The Elder Scrolls Online is almost as anticipated as Age Of Conan and Warhammer Online once were. With a little luck it might even equal their long term successes.
Naturally, people want to know what the game is like. Since beta participants are bound by a non-disclosure agreement, though, very little has been revealed.
We're about to change that by breaking the NDA. Prepare yourself for a flood of details that paint a comprehensive picture of The Elder Scrolls Online.
There are items that you can pick up, or "loot".
Most characters in the game have vaguely British voices. This is because The Elder Scrolls is a fantasy universe, which is the only place where such accents are appropriate.
There is a lot of grass. No, like twice as much as you're probably thinking.
Buildings are made of mismatched rocks and shitty wood, like no one even cares.
If you want to go faster you can get yourself a horse, I guess. Your character model will probably sit on top of the horse.
You start off by fighting enemies that are very weak while you are equally weak. By the end of the game you will be fighting enemies that are very strong while you are equally strong. It's almost exactly like when you fought those first guys, now that I think about it, except maybe you press a few extra buttons. Huh. What were all those levels for?
If you get hit too much you'll die.
The world is packed with all manner of compelling enemies. There are bandits. There are mudcrabs. There are bears. Your reasons for fighting them are complex and intriguing. Mostly it's because they're angry and you wandered too close. Sometimes it's because someone tells you to kill a thing and maybe you'll get some gold.
Each and every one of the thirty nine gods thinks you're special and wants to use you in some way.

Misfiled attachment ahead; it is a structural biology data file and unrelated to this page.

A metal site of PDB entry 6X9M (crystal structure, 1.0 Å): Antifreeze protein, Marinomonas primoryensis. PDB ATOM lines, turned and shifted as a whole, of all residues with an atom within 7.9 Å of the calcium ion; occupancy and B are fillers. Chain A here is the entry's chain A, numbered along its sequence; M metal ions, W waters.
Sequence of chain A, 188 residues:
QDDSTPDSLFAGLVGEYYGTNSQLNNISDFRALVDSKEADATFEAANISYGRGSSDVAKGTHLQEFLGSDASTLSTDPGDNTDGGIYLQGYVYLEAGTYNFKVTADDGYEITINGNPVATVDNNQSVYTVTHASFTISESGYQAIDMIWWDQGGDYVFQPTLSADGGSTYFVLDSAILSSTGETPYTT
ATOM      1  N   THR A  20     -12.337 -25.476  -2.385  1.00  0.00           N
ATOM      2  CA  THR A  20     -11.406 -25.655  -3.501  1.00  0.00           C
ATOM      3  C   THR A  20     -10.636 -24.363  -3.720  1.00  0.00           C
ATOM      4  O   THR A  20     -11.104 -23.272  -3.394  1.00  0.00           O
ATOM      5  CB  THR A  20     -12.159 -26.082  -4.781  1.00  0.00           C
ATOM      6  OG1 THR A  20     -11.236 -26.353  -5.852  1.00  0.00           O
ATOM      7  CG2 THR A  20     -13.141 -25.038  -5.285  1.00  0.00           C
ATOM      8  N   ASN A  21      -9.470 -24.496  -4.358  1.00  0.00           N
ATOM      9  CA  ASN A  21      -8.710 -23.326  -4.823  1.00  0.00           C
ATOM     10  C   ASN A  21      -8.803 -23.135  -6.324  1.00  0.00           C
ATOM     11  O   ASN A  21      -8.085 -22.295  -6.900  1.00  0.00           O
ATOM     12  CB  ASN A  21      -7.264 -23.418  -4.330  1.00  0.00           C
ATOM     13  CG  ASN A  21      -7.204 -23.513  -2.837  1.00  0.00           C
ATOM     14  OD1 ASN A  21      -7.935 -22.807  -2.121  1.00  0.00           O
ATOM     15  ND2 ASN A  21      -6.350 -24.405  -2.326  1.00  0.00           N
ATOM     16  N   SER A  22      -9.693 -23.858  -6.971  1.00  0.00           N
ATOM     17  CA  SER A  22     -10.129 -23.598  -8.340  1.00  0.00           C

There is a magic system. It's fairly deep. For example, you can use magic to protect yourself, to heal yourself, or to harm others. As you can tell, this system is as meaningfully open as the world of any Elder Scrolls game.
There's an ancient technically advanced race that had everything figured out and then they all died like a bunch of amateurs.
The whole reason for this game and all the conflict within it? There's an evil. Someone should probably stop the evil. I filed a suggestion that it should be the players who get to stop the evil. That seems like a fun thing to do.
You can choose a sex, race, and even adjust your appearance to your liking. If you choose to play as a scroll, however, your customization options will be limited to a balding hairstyle, a long white beard, and a pair of oversized bifocals.
Artificial intelligence has always been touted by Elder Scrolls developers as organic and limitless. The Elder Scrolls Online makes some fairly significant improvements upon the series' Radiant AI. Characters will stand around for a bit, go to one of few locations, and do canned animations with props. At night they go home. They even stare at you and bark phrases you've heard dozens of times before! Incredible.
Other players will be in the game. You can see them clumped up around quest givers, or at objectives. There's even a chat window so you can see them talking about politics, religion, race, and men's rights.
The Walking Dead: Season Two Episode 1
If I was Telltale, I'd be mad at Telltale for making The Wolf Among Us and showing that you could do so much more with a setup episode. 7/10
The Shining, with a friendlier and stealthier ghost. 8/10
Gran Turismo 6
Clinical, accurate, unnecessary. 6/10
This is your typical consumer model throne. If you just want a cheap prop, it's fine. If you want to actually sit like a king, pony up the cash and get yourself a prosumer model. This entry level stuff is more for a duke or baron at best.
Do you wish to know what computers will be doing in the year to come? With a sigh I shall exert the minimal effort it takes to reveal all. Feel free to print out these predictions and share them with your friends via fax.
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